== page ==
Perhaps not surprising to some in the wireless industry, AT&T is using the 70 GHz-80 GHz spectrum band in its point-to-point millimeter wave (mmWave) wireless and wireline technology trial that it announced last week.
The operator did not identify that exact spectrum band in its press announcement, but a company spokesperson told FierceWirelessTech that it holds a nationwide license to provide service in the 70 GHz-80 GHz spectrum band, and that’s what it’s using for this trial. “As AT&T has done for this trial, licensees register use of site specific spectrum links in this band through the FCC’s registration process,” AT&T said in a statement.
The higher spectrum bands, including the 28 GHz and 39 GHz bands and higher, are being tested as part of 5G trials in the U.S. But this trial that AT&T is doing using the 70 - 80 GHz band is for point-to-point wireless technology connecting the backhaul between buildings. “While this trial delivers comparable speeds and operates in the millimeter wave band, as will some 5G technologies, this is not a 5G radio protocol or equipment,” AT&T told FWT.
The higher bands like 70 and 80 GHz have been used for backhaul for quite some time. Fastback Networks, for example, has been selling products to more than a dozen Tier 1 customers in North America and Europe, but it isn’t allowed to identify all of them publicly. AT&T is not identifying the vendors that it’s working with in this trial.
The operator did say that it’s a first-of-its-kind trial for AT&T and uses a combination to wired and wireless network technologies to provide a 100 megabits-per-second connection to apartment units. The first to see the service are apartment complexes in Minneapolis, which is outside of AT&T’s traditional 21-state wireline service area.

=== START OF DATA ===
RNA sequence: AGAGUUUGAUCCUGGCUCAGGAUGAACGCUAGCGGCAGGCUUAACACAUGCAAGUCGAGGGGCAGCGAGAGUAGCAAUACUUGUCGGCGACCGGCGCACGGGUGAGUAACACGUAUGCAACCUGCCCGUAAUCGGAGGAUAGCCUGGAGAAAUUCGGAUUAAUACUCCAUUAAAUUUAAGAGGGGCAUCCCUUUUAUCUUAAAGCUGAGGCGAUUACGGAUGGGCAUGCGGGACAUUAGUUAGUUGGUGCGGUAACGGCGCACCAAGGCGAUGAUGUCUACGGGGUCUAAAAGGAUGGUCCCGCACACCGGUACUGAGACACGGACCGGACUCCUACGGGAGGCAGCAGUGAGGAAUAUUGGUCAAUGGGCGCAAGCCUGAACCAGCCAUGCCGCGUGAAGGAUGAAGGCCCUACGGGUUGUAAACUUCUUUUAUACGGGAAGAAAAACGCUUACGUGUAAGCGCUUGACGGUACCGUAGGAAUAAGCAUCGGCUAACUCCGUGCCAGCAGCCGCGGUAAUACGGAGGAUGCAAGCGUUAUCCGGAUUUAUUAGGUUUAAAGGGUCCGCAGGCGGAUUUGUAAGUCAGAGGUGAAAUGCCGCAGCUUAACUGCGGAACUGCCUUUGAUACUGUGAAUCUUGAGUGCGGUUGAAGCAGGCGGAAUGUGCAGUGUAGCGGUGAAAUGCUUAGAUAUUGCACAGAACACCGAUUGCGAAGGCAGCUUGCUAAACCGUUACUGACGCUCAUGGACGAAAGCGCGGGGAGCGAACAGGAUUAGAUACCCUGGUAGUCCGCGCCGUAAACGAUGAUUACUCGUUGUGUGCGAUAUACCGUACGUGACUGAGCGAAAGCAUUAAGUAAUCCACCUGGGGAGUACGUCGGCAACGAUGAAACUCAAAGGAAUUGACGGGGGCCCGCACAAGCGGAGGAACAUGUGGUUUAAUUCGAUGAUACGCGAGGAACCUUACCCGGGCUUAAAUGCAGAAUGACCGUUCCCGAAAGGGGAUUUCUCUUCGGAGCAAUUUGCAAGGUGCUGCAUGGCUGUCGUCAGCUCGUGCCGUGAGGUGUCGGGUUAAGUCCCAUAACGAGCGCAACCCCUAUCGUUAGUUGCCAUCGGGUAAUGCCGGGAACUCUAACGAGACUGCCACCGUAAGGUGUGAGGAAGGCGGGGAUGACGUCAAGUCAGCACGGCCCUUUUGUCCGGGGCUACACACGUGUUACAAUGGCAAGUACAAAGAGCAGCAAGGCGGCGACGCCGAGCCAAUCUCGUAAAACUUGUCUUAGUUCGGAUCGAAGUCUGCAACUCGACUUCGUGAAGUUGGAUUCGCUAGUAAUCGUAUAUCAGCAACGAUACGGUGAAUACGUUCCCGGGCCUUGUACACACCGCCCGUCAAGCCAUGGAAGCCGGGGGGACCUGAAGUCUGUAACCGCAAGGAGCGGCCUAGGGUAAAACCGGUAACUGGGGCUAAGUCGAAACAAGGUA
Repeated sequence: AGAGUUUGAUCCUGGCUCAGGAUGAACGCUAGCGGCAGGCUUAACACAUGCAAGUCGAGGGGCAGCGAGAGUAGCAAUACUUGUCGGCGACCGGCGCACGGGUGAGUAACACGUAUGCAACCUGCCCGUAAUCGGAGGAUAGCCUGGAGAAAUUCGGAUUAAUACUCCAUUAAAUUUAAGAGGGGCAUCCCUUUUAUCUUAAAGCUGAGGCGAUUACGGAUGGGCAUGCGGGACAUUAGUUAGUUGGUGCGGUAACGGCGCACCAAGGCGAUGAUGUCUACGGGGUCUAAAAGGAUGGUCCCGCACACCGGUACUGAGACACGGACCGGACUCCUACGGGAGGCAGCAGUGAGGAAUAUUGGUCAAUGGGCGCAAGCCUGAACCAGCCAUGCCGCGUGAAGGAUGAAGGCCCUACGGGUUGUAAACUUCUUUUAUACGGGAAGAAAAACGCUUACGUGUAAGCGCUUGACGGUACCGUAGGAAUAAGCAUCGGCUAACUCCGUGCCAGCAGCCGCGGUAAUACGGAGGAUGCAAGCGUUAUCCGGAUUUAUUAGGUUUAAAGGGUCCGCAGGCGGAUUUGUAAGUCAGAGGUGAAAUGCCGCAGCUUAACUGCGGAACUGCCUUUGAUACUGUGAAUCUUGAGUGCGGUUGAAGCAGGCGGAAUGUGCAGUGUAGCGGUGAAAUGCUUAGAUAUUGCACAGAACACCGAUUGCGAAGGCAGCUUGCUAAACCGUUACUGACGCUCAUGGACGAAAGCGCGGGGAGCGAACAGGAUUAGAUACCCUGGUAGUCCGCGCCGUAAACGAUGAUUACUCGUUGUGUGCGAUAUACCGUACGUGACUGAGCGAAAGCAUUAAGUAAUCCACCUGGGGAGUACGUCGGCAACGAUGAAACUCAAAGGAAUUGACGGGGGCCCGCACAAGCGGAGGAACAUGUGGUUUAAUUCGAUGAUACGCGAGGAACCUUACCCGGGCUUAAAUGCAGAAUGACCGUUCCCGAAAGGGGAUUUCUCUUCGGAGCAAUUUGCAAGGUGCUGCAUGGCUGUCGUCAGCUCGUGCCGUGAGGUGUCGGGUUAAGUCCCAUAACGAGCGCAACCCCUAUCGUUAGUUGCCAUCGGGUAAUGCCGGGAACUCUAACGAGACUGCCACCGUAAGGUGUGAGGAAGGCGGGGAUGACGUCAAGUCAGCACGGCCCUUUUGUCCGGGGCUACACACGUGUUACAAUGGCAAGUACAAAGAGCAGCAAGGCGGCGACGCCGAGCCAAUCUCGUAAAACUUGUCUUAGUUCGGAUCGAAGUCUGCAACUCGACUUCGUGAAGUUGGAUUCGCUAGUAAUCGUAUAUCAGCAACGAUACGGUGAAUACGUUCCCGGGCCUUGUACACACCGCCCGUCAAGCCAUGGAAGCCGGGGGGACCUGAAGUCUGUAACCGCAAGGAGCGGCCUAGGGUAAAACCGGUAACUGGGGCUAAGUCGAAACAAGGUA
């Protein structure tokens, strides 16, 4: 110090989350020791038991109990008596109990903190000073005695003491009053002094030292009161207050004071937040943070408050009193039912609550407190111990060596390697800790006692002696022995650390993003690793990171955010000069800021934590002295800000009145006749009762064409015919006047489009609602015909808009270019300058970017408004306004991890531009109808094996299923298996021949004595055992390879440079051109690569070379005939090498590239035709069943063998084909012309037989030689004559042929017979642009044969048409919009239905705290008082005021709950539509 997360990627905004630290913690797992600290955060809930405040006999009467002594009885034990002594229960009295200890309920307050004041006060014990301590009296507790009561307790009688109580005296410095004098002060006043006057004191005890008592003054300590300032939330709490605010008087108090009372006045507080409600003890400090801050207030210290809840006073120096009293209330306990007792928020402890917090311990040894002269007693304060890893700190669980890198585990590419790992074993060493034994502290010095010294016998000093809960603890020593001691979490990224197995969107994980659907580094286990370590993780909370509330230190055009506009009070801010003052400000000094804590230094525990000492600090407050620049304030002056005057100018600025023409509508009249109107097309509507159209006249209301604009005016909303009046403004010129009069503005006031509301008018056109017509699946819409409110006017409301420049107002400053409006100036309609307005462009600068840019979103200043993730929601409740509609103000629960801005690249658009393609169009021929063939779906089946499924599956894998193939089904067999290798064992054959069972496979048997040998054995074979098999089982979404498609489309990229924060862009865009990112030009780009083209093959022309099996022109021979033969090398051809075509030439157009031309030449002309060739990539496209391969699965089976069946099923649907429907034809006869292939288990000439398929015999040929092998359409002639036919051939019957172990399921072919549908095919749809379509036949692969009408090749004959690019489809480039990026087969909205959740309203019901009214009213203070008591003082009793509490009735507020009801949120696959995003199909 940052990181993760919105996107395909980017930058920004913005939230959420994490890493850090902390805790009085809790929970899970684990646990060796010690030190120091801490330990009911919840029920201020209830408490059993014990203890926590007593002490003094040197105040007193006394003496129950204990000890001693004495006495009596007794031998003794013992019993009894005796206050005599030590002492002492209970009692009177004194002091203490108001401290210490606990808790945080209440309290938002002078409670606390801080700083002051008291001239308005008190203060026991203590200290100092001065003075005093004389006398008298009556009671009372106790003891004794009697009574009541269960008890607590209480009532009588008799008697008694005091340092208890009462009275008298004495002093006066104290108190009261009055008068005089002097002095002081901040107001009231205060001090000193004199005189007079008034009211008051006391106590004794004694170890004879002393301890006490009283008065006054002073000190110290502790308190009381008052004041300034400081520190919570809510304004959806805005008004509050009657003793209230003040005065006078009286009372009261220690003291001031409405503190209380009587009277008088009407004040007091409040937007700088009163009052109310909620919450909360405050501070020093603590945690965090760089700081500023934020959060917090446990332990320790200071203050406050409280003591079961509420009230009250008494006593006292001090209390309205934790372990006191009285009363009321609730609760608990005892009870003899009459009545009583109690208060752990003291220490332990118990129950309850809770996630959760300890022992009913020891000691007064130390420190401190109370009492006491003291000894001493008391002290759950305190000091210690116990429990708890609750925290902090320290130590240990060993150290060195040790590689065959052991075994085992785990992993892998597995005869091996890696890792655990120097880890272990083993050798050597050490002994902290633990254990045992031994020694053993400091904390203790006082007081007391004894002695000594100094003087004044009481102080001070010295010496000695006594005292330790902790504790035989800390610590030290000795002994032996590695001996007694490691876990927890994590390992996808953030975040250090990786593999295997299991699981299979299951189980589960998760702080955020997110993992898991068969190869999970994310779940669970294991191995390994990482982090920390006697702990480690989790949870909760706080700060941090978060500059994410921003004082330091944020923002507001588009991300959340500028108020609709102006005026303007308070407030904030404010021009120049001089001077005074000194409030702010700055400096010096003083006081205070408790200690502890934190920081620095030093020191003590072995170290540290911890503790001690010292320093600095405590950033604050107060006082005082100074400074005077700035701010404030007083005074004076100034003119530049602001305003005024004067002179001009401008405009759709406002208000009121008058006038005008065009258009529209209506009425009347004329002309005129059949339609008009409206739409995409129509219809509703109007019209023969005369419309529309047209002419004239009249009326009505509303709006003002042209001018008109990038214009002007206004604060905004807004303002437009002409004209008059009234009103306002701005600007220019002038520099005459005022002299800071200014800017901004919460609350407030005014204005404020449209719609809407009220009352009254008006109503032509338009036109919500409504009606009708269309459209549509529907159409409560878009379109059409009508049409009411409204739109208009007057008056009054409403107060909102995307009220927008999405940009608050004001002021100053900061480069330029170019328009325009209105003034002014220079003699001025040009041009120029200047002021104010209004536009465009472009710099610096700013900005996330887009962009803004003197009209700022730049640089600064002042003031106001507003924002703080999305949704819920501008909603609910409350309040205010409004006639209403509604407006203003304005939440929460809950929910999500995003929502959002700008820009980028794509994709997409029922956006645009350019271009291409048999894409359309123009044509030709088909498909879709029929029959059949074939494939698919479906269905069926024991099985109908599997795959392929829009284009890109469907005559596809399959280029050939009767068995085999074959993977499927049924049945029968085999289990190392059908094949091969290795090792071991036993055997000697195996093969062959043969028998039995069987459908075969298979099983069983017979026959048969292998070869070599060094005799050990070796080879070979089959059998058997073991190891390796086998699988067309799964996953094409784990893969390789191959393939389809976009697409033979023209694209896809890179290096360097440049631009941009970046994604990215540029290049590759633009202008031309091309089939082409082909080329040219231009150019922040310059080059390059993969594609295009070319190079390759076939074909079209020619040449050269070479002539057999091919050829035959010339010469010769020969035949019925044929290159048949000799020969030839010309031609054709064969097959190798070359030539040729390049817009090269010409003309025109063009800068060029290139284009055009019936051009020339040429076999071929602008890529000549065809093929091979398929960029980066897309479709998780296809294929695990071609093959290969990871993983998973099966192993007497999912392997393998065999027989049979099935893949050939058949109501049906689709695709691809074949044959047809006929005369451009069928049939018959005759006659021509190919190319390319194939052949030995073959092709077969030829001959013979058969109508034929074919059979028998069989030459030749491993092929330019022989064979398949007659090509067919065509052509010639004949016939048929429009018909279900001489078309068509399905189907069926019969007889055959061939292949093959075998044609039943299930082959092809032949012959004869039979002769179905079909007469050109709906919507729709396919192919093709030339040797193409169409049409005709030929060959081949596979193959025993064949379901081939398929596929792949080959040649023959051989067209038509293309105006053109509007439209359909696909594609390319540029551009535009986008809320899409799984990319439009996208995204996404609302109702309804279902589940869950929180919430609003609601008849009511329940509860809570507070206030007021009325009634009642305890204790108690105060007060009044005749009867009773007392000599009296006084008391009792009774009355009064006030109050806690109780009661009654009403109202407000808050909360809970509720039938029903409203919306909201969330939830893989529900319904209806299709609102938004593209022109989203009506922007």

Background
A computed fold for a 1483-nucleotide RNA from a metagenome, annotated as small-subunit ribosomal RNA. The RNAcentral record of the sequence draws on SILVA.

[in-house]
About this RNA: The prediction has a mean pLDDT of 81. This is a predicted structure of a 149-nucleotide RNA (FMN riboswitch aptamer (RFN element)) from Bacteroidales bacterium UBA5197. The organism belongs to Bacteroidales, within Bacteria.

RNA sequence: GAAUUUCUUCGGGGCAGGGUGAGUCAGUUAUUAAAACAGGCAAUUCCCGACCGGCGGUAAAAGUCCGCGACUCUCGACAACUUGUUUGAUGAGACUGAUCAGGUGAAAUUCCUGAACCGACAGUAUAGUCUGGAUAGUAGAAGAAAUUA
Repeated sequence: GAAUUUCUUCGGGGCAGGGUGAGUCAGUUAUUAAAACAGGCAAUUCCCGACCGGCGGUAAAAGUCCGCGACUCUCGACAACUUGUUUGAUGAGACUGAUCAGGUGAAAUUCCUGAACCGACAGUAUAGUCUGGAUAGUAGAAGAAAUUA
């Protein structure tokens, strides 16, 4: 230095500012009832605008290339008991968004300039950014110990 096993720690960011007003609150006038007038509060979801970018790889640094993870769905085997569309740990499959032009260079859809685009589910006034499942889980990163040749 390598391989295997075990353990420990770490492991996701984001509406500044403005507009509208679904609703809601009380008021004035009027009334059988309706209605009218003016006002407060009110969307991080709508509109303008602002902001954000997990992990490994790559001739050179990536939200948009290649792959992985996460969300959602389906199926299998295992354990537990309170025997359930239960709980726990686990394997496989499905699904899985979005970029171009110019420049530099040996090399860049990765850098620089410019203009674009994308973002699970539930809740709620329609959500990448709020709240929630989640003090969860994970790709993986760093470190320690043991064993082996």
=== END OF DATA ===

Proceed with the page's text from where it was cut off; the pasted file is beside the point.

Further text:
The 70/80 GHz bands are included in the FCC’s Report and Order and Further Notice of Proposed Rulemaking on spectrum bands above 24 GHz, also known as the Spectrum Frontiers proceeding. Back in 2003, the commission established service rules to promote non-federal development and use of millimeter wave spectrum in the 71-76 GHz, 81-86 GHz and 92-95 GHz bands using a two-pronged authorization scheme.
First, a licensee applies for a non-exclusive nationwide license. Second, the licensee registers individual point-to-point links. Under this licensing scheme, a non-exclusive license serves as a prerequisite for registering individual point-to-point links.
As of June 10, 2016, there were 446 active non-exclusive nationwide licenses covering the 70 GHz, 80 GHz and 90 GHz bands, according to the FCC. Based on information available from third-party database managers that are responsible for registering links in those bands, as of June 10, 2016, there were about 22,600 registered fixed links in the 71-76 GHz and 81-86 GHz bands.
- see this AT&T post
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